JEFFERSON CITY, Mo. – Governor Parson said his special session on violent crime that begins Monday will focus on six provisions.
Those include endangering the welfare of a child, a witness protection fund, witness statement admissibility, juvenile certification, unlawful transfer of weapons and the police and public safety employee residency requirements for St. Louis.
Parson was clear during the briefing that the homicide rate is rising even during the pandemic and feels that “doing nothing is not an option.”
There were 26 total bills introduced in the House Monday during their technical session. The House will not return until Friday, August 7.
The Senate had 16 bills filed along with a Senate Joint Resolution prohibiting funds from a clinic or facility where abortions are performed.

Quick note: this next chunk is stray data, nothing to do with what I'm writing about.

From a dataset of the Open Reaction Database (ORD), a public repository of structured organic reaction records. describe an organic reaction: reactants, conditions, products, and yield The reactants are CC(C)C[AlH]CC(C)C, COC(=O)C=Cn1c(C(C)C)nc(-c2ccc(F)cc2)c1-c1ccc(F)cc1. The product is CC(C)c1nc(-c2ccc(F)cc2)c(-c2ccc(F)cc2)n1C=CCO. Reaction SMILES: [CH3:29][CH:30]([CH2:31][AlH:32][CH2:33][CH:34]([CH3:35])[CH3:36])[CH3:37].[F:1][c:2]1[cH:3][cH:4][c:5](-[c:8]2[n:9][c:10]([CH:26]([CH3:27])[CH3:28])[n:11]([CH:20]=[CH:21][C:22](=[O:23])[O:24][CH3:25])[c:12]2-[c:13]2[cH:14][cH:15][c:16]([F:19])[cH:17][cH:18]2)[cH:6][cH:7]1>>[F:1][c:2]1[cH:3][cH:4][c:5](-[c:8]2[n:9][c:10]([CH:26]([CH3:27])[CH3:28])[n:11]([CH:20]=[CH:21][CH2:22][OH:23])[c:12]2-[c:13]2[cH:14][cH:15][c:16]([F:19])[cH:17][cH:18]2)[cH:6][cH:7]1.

A Senate Committee Hearing for Transportation and Public Safety will meet Tuesday to discuss Senate Bill 1. It would reduce the residency requirements to become a St. Louis City Police officer. If passed, officers would only have to live within a one-hour response time.
The bill also would allow a child between the ages of 12 and 18 years old to be tried as an adult for unlawful use of a weapon and armed criminal action. The measure increases the penalty to someone who sells or delivers a firearm to anyone under 18 without permission of the parent or guardian from a misdemeanor to a felony.
Senate Bill 1 also increases the charges of endangering the welfare of a child, creates a witness protection fund, and allows a witness statement admissibility.
Parson traveled the state the past couple of weeks and spoke with city leaders in Columbia, Cape Girardeau, Kansas City and St. Louis about what he plans to accomplish during the special session.
Proposed legislation from last year to fight violent crime did not get passed.